Non-selectivity for speech. Spectrographic techniques measure the frequency profile of signal energy irrespective of the source of that energy. They are not inherently selective for speech signals. Sources of signal energy such as line and environmental noise or non-speech signals such as music or tones create spectrographic patterns that can result in the mis-identification of relevant speech parameters;

Difficulty in estimating formant information. Conventional speech processing methods often have difficulty in estimating the pitch and formant frequencies of a voiced utterance. Speech is a temporally and spectrally complex waveform. Voiced portions of speech comprise epochs of wide spectral bandwidth (corresponding to the glottal, or pitch, pulses) alternating with epochs characterized by a more discrete frequency spectrum (corresponding to the formant frequencies). For spectrographic schemes aimed at the extraction of formant frequencies, the energy in the glottal pulse represents a confounding element. Techniques well known to the art, such as cepstral analysis and pitch-synchronous spectral extraction, have been employed in an attempt to separate the pitch from formant information;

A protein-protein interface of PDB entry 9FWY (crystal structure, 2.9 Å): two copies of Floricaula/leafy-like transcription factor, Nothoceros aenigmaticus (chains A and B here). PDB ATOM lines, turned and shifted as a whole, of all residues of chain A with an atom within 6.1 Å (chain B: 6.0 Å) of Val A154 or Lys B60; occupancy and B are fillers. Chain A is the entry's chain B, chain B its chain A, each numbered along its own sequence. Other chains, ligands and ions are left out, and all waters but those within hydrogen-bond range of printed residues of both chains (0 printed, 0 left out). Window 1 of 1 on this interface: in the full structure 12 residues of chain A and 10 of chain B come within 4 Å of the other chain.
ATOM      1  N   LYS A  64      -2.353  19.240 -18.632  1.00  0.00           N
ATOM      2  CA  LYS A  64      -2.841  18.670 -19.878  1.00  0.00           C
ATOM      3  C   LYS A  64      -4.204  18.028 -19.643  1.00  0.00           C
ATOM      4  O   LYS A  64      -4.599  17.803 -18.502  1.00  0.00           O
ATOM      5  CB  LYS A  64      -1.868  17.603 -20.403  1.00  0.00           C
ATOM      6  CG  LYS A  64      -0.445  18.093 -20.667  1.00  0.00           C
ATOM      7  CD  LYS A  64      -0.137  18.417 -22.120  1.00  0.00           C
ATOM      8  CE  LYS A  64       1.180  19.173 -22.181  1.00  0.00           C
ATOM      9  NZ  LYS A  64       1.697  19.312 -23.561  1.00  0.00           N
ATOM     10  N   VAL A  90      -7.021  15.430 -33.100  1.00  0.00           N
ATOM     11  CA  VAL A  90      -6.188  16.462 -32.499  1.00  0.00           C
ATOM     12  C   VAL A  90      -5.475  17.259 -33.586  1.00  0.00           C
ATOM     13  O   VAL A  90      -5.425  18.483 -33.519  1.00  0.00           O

Difficulty in estimating pitch. Speech is non-stationary and non-periodic. In voiced segments of speech, pitch is rarely constant, and autocorrelation techniques for the extraction of pitch, which essentially measure periodicity, can be inaccurate;

Sensitivity to segmentation of input data. In spectrographic sound analysis methods, sound data are usually segmented or windowed into frames (generally 10 to 20 milliseconds long) for analysis. The onset and duration of the frame can affect the accurate localization of spectrographic features in the time and frequency domains. For small frame sizes, spectrographic methods can follow the dynamic character of the speech, but with reduced frequency resolution, whereas for larger frame sizes, the frequency resolution improves at the expense of the resolution of the dynamic time-domain characteristics. Accurate time and frequency localization of formants is difficult because the formant frequencies can vary between adjacent glottal pulses occurring less than 5 milliseconds apart.